School heads and teachers are subject to this vicarious liability because they stand, to
a certain extent, as to their pupils or students, in loco parentis or as substitute parents,
as expressly provided under Article 218 of the Family Code.

Schools exercise their educational functional principally through their administrators


and teachers, while parents exercise their parental authority by sending their children
to school to comply with their duty to educate them according to their means, as
provided in Article 220 of the Family Code, and Article 72 of the Child and Youth
Welfare Code, as amended.

Consequently, when parents send their minor child to school, they must necessarily
pass on or share their parental authority, their custody over the child, and the
responsibility to educate their child properly with the school, its administrators and
teachers temporarily, as the latter shall assume such during all the time the child is
under their supervision and instruction. This, in essence, is the principle of substituted
parental authority.[6]

A teachers liability arises from the failure to provide due diligence in the
performance of the responsibilities that come with the substituted parental authority.
[7] A teacher must not only be charged with teaching but also vigilance over their
students or pupils. Without the parents to look after their children when in school, it
is the teacher who takes over in the supervision. It is thus fitting that the basis of a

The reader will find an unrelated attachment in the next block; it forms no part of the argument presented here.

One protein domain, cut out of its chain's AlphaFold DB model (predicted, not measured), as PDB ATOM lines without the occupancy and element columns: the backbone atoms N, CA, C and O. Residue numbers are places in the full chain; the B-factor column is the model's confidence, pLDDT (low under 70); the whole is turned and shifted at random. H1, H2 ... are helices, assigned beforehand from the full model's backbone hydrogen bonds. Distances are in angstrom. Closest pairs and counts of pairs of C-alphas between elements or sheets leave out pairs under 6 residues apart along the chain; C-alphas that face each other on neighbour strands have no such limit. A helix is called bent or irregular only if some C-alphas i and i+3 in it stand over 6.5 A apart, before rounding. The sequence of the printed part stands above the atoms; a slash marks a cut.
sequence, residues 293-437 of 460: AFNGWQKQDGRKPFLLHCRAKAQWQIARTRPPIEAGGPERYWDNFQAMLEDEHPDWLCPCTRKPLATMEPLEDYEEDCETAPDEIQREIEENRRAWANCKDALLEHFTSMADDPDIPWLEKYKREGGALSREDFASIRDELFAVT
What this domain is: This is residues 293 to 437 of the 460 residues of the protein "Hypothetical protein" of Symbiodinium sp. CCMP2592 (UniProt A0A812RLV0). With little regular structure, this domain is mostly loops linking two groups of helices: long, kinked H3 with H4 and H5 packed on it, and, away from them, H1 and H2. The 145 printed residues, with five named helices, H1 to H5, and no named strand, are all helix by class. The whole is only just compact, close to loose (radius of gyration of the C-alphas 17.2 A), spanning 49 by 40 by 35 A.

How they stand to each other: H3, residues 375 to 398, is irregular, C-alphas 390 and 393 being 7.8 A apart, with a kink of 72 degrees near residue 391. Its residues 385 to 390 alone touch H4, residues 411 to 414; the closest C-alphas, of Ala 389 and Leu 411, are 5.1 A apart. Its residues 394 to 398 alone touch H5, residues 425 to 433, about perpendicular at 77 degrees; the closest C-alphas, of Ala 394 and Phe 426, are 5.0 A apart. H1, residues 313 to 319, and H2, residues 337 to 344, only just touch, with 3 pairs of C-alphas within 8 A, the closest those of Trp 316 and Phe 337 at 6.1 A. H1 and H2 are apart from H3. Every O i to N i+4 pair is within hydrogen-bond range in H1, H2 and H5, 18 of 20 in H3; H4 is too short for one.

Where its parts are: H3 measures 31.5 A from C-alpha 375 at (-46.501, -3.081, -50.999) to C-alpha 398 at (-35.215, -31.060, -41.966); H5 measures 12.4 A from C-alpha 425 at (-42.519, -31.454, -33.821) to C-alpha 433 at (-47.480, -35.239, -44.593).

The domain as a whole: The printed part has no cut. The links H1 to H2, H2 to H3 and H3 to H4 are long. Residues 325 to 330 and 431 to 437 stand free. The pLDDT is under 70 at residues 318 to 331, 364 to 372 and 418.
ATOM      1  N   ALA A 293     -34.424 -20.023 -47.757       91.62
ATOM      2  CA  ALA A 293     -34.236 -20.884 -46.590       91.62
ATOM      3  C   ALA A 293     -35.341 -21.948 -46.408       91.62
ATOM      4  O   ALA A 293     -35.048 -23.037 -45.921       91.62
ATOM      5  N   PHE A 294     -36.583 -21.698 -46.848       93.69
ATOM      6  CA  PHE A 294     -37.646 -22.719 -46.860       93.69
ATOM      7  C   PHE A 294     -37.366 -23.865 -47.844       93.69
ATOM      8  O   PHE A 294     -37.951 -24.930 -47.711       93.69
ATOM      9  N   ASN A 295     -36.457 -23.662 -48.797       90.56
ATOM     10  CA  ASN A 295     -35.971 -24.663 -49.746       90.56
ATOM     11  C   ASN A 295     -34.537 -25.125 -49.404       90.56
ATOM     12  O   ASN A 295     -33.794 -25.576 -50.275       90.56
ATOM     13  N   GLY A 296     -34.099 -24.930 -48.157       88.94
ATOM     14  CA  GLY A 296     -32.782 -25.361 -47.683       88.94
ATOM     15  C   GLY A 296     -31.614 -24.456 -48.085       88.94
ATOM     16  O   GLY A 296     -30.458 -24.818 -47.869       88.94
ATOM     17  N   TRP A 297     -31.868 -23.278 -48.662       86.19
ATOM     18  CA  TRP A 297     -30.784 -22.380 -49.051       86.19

teachers liability is the principle of in loco parentis which, according to Blacks
Dictionary, means in the place of a parent.[8]

The law holds the teachers and heads of the school staff liable unless they relieve
themselves of such liability pursuant to the last paragraph of Article 2180 by proving
that they observed all the diligence to prevent damage.[9]
The law also applies to all kinds of educational institutions, academic or vocational.
[10] When an academic institution accepts students for enrollment, there is
established a contract between them, resulting in bilateral obligations which both
parties are bound to comply with. The contract between school and student is one
imbued with public interest but a contract nonetheless.[11]

For its part, the school undertakes to provide the student with an education that would
presumably suffice to equip him with the necessary tools and skills to pursue higher
education or a profession. On the other hand, the student covenants to abide by the
schools academic requirements and observe its rules and regulations.[12]

In all such cases, it had been stressed that the law (Article 2180) plainly provides that
the damage should have been caused or inflicted by pupils or students of the
educational institution sought to be held liable for the acts of its pupils or students
while in its custody.[13]

IV. The Palisoc Doctrine:

The case of Spouses Palisoc v. Brillantes, et al.,[14] raised into a doctrine the idea that
teachers are responsible for the acts of their students, not only minors but those
emancipated as well.

Dominador Palisoc, deceased son of petitioners spouses Palisoc, and the defendant
Virgilio Daffon (who was not a minor) were classmates at the Manila Technical
Institute. There was a fight during recess time, and Daffon caused the death of
Dominador Palisoc. The trial court found Daffon responsible for Dominadors death,
and sentenced him to pay damages. However, the owner (Antonio Brillantes) and the
president (Teodosio Valenton) of Manila Technical Institute (MTI) and the teacher in
charge of the students at that time (Santiago Quibulue) were absolved. The spouses
appealed.

In this particular case the action was instituted directly against the school officials,
and the Supreme Court had the occasion to decide directly on the question of the
liability of teachers and heads of schools under Article 2180, Civil Code for damages
caused by their pupils and students against fellow students on the school premises.